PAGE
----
Gudi Padwa is celebrated on the fourth day of Diwali festival. It is celebrated on the next day after Diwali, which is the first day of the Kartik month of the Hindu calendar. In Maharashtra, it is known as Gudi Padwa and it is also known as “Kartik Suddh Padwa”
There is a story behind celebrating this festival. When Vishnu was born as Vamana (the dwarf), he crushed Bali into the underworld. Then Prahlada, the grandfather of Bali pleaded Vishnu to pardon Bali. Then Bali was made the king of the underworld. On Bali’s request, Vishnu granted a boon that people on earth would remember him and would worship him. That is the reason for Balipadyami. On that day also people burst crackers and celebrate in the name of Bali.
It is believed ‘Gambling’ should be played on this day. The story goes on, once on this day, Shiva and Parvathi played the dice game. Shiva lost to Parvathi. Kumaraswami then played dice with Parvathi and won. Then Lord Ganesh played with Lord Kumaraswami and won. Since then, it has been customary for the family to be involved in gambling on this day.
It also marks the coronation of King Vikramaditya and Vikram-Samvat was started from this Padwa day.
Goddess Lakshmi is worshiped in every Hindu household and her blessings sought for success and happiness. This day is looked upon as the most auspicious day to start any new venture. In many Hindu homes, it is a custom for the wife to put the red tilak on the forehead of her husband, garland him and do his aarthi with a prayer for his long life. In appreciation of all the tender care that the wife showers on him, the husband gives her a costly gift. This Gudi Padwa is symbolic of love and devotion between the wife and husband. On this day newly married daughters with their husbands are invited for special meals and given presents. In olden days brothers went to fetch their sisters from their in-laws home for this important day.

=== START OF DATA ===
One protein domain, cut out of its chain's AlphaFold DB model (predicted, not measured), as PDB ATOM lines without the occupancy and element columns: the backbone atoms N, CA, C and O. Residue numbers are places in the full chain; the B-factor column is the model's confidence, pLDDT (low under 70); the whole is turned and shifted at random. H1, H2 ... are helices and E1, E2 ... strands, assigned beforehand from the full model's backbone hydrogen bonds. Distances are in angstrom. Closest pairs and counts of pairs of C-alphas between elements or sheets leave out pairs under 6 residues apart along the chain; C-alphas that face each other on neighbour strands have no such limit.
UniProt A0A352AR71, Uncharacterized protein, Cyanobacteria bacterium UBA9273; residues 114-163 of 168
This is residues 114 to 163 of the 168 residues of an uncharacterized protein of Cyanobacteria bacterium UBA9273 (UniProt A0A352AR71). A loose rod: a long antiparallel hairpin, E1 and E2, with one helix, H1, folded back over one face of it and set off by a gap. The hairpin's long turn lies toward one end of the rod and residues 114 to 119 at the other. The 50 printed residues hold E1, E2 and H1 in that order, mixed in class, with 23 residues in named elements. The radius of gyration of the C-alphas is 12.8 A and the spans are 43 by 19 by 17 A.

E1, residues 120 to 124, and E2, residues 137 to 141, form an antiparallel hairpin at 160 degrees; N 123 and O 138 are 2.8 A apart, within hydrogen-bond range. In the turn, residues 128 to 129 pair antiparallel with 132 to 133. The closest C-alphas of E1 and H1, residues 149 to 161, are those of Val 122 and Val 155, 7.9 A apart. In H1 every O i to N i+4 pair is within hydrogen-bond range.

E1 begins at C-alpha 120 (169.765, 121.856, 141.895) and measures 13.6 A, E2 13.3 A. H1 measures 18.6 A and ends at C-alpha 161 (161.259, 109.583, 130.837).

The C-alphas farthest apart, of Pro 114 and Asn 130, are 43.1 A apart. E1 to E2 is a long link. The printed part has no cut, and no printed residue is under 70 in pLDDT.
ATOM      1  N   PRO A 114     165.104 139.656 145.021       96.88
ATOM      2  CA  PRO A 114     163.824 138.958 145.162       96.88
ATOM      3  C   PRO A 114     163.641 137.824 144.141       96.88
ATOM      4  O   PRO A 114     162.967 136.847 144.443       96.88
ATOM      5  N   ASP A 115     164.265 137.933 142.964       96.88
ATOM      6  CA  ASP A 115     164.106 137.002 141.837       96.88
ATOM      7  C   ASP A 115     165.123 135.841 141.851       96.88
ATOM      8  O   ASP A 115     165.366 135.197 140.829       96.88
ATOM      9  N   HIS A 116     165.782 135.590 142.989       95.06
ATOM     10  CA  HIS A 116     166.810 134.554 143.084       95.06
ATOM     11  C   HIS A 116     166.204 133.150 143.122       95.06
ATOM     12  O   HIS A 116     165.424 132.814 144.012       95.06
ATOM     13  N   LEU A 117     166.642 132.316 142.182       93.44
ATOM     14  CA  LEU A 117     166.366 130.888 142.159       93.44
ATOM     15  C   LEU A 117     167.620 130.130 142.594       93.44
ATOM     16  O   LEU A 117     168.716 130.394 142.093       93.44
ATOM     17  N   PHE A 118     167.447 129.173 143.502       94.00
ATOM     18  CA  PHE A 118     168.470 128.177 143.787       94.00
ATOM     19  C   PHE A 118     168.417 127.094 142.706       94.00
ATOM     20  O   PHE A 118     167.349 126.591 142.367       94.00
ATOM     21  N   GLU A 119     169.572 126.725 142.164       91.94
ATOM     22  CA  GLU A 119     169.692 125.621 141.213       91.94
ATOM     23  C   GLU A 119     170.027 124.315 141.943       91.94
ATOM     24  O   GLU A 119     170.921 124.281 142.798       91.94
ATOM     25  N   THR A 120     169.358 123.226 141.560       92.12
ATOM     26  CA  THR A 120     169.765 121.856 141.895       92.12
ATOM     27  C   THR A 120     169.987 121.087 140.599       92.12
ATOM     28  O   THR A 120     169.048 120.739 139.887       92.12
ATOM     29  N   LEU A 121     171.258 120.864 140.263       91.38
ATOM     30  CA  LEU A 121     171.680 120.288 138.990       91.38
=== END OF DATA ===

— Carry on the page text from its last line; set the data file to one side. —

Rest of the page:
Govardhan-Puja is also performed in the North on this day. Govardhan is a small hillock in Braj, near Mathura and on this day of Diwali people of Punjab, Haryana, Uttar Pradesh, and Bihar build cow dung, hillocks, decorate them with flowers and then worship them. This festival is in commemoration of the lifting of Mount Govardhan by Krishna.
As per Vishnu-Puran, the people of Gokul used to celebrate a festival in honor of Lord Indra and worshiped him after the end of every monsoon season but one particular year the young Krishna stopped them from offering prayers to Lord Indra who in terrific anger sent a deluge to submerge Gokul.
People were afraid that the downpour was a result of their neglect of Indra. But Krishna assured them that no harm would befall them. He lifted Mount Govardhan with his little finger and sheltered men and beasts from the rain. This gave him the epithet Govardhandhari. After this, Indra accepted the supremacy of Krishna.
This day is also observed as Annakoot meaning mountain of food. Pious people keep awake the whole night and cook fifty-six or 108 different types of food for the “bhog” to Krishna. In temples specially in Mathura and Nathadwara, the deities are given milk bath, dressed in shining attires with ornaments of dazzling diamonds, pearls, rubies and other precious stones. After the prayers and traditional worship, innumerable varieties of delicious sweets are ceremoniously raised in the form of a mountain before the deities as “Bhog” and then the devotees approach the Mountain of Food and take Prasad from it.
Wish You All A Very Happy Gudi Padwa & Govardhan Pooja!